The Alden Scholar Series began as a collaborative effort between SUNY Oneonta’s History Department and Milne Library in 2012. Held in the Alden Room (James M. Milne Library’s Special Collections Center), the Alden Scholar Series celebrates SUNY Oneonta faculty members who have published scholarly books or produced book-length projects within the last five years. Each lecture focuses on the featured publication of the faculty member and is followed by a Question and Answer session with the audience.

News

Any SUNY Oneonta faculty member interested in presenting at the Alden Scholar Series is invited to submit a proposal to the Organizing Committee.

Recent Submissions

  • Mississippi Zion: The Struggle for Liberation in Attala County, 1865-1915

    Ashford, E. Howard (2023-10)
    Dr. E. Howard Ashford of the History department uses experts from his new book to illustrate the ways in which African Americans in Attala County after the Civil War, influence economic and social politics as a non-majority racial group. The book, Mississippi Zion: The Struggle for Liberation in Attala County, 1865–1915 also offers a broader perspective on Black life in the state of Mississippi during the same historical period.
  • Presentation of Colonial Geography: Race and Space in German East Africa, 1884-1905

    Unangst, Matthew (2023-02)
    Dr. Matthew Unangst of the History department uses excerpts from his new book to illustrate the ways in which Europeans combined ideas about race and geography to establish and justify colonialism in Africa. The book, Colonial Geography: Race and Space in German East Africa, 1884-1905, charts changes in conceptions of the relationship between people and landscapes in mainland Tanzania during the German colonial period. In German minds, colonial development would depend on the relationship between East Africans and the landscape. The book argues that the most important element in German imperialism was not its violence but its attempts to apply racial thinking to the mastery and control of space. Utilizing approaches drawn from critical geography, Colonial Geography posits that the development of a representational space of empire had serious consequences for German colonialism and the population of East Africa. In this lecture, Dr. Unangst demonstrates how spatial thinking shaped ideas about race and colonialism in the period of New Imperialism for all European empires, not just Germany.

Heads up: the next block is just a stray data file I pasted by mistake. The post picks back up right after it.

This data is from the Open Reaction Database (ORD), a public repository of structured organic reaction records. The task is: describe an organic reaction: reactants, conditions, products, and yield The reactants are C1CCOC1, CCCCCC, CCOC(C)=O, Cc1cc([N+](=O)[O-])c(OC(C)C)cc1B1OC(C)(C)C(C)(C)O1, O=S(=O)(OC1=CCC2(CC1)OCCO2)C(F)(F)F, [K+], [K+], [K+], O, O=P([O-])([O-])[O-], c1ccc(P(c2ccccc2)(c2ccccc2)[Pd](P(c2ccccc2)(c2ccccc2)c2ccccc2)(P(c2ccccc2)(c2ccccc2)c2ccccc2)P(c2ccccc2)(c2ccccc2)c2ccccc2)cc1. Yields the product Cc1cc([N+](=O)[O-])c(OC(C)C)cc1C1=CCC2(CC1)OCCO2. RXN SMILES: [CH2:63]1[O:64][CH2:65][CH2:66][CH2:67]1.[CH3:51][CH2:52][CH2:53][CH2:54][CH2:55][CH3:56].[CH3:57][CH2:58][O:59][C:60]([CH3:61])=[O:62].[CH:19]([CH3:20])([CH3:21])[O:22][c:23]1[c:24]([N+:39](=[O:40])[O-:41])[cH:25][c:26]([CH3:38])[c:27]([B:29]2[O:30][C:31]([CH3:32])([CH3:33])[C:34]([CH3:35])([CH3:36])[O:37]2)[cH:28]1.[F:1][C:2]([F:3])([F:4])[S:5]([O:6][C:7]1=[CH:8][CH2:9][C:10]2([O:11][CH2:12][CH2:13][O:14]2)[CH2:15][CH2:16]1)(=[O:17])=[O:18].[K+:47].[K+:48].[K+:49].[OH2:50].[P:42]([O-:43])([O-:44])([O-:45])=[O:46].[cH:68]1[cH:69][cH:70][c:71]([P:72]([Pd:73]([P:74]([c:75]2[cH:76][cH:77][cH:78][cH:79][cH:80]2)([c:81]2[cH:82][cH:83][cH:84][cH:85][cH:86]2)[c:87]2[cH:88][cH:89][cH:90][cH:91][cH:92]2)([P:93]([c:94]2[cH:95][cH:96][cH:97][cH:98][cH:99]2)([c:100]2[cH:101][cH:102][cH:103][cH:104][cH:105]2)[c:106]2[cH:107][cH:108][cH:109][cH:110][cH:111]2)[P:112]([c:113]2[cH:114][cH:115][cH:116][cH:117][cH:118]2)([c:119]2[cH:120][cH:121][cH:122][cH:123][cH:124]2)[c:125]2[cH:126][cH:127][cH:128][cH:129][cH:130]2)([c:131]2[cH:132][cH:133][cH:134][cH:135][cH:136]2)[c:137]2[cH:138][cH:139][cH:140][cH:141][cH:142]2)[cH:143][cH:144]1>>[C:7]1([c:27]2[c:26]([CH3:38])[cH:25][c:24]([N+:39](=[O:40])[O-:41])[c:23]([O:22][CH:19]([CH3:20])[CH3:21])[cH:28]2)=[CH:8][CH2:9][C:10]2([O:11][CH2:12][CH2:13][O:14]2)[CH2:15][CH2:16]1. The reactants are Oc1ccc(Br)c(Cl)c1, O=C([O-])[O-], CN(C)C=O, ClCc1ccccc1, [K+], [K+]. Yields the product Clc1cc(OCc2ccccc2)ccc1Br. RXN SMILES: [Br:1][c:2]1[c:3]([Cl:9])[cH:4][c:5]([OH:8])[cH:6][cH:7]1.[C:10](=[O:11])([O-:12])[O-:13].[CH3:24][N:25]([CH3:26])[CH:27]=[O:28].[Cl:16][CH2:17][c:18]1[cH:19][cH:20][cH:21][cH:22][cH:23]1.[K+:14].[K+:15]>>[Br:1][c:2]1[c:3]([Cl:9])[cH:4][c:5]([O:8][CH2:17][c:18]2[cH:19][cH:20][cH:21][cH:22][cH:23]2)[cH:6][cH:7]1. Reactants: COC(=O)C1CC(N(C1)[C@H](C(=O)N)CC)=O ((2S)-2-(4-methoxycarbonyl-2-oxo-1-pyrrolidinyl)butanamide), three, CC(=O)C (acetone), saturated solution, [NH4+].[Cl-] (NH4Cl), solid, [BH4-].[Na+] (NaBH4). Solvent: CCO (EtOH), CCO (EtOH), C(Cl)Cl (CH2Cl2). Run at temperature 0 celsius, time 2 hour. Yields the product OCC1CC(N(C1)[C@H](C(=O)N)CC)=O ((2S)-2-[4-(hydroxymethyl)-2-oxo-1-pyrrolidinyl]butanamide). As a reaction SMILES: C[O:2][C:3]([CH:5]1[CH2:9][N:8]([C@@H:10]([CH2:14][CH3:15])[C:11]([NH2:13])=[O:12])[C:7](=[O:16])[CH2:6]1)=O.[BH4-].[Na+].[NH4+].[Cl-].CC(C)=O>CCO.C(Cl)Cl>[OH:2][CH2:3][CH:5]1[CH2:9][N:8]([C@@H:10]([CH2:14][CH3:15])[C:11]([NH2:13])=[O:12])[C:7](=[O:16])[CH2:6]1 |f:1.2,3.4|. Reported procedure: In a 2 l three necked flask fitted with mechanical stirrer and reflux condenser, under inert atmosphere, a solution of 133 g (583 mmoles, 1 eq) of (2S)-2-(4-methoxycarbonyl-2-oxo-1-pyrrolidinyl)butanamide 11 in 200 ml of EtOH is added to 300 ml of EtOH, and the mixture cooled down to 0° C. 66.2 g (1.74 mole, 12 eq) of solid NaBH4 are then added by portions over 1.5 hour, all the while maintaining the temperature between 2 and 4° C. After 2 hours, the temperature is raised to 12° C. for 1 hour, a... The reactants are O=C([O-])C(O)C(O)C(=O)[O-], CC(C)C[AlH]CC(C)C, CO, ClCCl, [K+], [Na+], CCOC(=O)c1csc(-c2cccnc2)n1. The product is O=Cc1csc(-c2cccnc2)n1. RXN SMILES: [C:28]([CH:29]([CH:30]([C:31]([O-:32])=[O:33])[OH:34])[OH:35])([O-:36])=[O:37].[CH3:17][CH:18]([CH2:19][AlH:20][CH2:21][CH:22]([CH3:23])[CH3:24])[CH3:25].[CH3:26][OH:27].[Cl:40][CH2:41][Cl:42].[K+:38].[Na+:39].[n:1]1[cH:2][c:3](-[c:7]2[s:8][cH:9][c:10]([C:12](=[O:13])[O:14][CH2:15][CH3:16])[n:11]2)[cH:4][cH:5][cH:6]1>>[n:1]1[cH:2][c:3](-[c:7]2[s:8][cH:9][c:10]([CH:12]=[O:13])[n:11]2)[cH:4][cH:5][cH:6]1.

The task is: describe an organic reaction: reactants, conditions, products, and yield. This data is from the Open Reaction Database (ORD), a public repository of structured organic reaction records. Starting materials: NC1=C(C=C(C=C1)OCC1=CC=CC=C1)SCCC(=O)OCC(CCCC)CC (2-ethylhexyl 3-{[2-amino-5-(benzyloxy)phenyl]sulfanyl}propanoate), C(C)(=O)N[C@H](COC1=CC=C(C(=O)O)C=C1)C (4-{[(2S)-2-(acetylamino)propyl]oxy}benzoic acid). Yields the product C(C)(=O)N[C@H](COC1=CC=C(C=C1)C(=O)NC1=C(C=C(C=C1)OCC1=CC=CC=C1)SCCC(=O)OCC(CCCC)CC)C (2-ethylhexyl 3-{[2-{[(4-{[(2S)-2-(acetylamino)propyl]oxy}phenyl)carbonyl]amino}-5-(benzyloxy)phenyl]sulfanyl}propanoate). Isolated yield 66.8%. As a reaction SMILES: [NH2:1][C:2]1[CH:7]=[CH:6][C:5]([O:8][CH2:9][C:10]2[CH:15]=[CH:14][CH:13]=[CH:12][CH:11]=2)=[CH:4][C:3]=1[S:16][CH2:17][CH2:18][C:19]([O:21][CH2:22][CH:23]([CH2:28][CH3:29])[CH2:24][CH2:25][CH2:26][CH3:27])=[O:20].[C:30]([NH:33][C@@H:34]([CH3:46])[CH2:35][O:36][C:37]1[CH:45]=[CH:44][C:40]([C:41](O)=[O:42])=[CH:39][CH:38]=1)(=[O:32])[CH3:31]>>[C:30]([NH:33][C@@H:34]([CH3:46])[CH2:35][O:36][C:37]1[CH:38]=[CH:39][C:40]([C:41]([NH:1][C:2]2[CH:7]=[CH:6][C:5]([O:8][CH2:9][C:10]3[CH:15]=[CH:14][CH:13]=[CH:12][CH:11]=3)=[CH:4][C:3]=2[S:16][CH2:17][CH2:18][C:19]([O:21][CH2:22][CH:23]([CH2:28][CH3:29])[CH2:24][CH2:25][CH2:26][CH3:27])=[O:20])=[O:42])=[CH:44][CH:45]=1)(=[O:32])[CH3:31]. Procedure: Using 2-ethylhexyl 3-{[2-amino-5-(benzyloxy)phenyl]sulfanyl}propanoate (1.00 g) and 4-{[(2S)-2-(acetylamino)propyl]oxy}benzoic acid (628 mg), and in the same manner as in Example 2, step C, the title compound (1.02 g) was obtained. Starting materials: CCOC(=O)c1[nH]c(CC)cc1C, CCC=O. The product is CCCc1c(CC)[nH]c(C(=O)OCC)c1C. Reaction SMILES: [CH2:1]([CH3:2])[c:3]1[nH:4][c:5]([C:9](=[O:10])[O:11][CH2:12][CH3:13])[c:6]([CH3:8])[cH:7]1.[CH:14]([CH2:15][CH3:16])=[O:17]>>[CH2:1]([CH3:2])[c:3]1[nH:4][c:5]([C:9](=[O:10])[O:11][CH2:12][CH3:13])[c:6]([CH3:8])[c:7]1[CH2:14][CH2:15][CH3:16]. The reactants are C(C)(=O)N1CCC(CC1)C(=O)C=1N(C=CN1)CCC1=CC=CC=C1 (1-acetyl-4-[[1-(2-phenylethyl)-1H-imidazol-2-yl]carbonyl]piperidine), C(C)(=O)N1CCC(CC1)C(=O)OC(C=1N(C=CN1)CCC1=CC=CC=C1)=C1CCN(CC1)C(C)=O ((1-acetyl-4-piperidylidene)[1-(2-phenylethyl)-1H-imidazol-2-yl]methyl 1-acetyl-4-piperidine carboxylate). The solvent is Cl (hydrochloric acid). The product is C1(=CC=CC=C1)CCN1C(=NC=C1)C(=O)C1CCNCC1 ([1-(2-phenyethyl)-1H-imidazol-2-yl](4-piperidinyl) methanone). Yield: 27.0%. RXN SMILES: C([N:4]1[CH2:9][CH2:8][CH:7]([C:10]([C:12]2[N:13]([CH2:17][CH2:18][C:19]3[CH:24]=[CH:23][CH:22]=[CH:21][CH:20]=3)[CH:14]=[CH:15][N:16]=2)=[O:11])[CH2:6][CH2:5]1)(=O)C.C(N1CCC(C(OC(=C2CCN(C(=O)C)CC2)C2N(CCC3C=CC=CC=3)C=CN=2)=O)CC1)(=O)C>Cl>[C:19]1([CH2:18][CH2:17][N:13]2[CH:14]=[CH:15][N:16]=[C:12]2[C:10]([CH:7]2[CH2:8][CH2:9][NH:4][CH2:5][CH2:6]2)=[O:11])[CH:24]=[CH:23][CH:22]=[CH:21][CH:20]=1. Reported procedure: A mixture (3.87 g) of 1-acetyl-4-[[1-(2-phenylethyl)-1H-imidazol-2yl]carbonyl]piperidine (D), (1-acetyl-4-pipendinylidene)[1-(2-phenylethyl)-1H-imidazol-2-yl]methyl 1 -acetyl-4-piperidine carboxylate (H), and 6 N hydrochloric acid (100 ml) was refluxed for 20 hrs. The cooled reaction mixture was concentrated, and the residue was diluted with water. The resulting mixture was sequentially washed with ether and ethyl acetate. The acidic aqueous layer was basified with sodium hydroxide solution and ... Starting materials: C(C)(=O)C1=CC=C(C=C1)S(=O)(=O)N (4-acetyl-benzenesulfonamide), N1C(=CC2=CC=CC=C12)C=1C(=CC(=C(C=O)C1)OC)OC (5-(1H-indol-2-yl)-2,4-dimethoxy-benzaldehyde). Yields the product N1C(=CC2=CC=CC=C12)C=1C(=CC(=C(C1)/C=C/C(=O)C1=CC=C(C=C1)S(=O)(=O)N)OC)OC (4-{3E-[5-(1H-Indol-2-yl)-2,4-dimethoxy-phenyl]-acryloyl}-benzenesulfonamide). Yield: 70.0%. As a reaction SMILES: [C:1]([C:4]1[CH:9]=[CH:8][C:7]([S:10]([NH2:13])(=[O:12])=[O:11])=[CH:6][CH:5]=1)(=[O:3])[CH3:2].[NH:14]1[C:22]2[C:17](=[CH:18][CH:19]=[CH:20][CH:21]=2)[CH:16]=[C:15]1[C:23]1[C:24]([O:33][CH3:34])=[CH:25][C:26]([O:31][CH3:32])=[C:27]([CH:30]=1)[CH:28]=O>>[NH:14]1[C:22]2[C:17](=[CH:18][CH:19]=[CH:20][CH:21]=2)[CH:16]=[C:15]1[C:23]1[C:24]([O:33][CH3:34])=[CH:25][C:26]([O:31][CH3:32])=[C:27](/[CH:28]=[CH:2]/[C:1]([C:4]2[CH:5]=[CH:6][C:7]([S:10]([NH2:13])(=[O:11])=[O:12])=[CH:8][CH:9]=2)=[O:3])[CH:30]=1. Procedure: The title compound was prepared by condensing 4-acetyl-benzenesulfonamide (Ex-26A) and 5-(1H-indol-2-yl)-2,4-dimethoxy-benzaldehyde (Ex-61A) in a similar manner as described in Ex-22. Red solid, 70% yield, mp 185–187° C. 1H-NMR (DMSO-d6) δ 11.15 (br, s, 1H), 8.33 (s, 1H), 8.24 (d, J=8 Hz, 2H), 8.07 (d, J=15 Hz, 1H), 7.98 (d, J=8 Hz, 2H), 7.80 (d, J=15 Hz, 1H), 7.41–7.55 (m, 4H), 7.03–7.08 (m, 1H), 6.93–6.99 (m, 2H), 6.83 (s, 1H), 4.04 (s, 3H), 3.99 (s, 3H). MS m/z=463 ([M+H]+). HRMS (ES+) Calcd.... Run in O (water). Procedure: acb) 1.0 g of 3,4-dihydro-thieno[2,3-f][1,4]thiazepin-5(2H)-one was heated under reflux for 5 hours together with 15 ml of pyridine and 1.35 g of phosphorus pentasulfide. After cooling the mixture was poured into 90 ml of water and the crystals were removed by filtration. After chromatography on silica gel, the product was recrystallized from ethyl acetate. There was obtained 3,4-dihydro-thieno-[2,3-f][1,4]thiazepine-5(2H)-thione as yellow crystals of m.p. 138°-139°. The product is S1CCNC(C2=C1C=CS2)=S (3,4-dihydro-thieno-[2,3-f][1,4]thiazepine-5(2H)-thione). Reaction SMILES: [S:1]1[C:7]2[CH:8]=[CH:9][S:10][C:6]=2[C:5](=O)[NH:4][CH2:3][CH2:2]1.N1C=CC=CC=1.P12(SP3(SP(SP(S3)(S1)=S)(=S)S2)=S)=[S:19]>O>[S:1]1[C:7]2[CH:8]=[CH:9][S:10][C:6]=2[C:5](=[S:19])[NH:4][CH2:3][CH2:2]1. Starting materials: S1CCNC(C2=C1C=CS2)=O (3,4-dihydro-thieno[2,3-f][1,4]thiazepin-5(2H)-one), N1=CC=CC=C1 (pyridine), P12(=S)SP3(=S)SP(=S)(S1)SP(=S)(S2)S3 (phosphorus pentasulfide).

• Presentation of The Art of Literary Biography: Orion on the Dunes

    Payne, Daniel G. (2022-03)
    Dr. Daniel G. Payne, Distinguished Teaching Professor (Department of English) lectures on the Art of Literary Biography, drawing from Orion on the Dunes (2016), his acclaimed biography of the 20th Century American nature writer Henry Beston (1888-1968). In addition to providing an overview of Beston’s life and work, Dr. Payne discusses the methods and challenges of writing a literary biography, including stories about his own experiences as a "literary detective."
  • Presentation of Decadent Orientalisms: The Decay of Colonial Modernity

    Fieni, David (2021-10)
    Dr. Fieni will present selections from his book, Decadent Orientalisms: The Decay of Colonial Modernity, which explores how literature in French and Arabic has imagined the relative health and morbidity of France and the Arab World since the mid-19th century. Attentive to historical and literary configurations of language, race, religion, and power, Decadent Orientalisms shows the importance of understanding Western discourses of Eastern decline together with Arab and Islamic responses in which decadence returns as a characteristic of the West. The lecture will range from a discussion of a scandalously carnivalesque Arabic text from 1855 by the Lebanese author Faris Ahmed al-Shidyaq to contemporary writing in French by Arab immigrants in Paris exorcising the specters of their own supposedly “degenerate” status.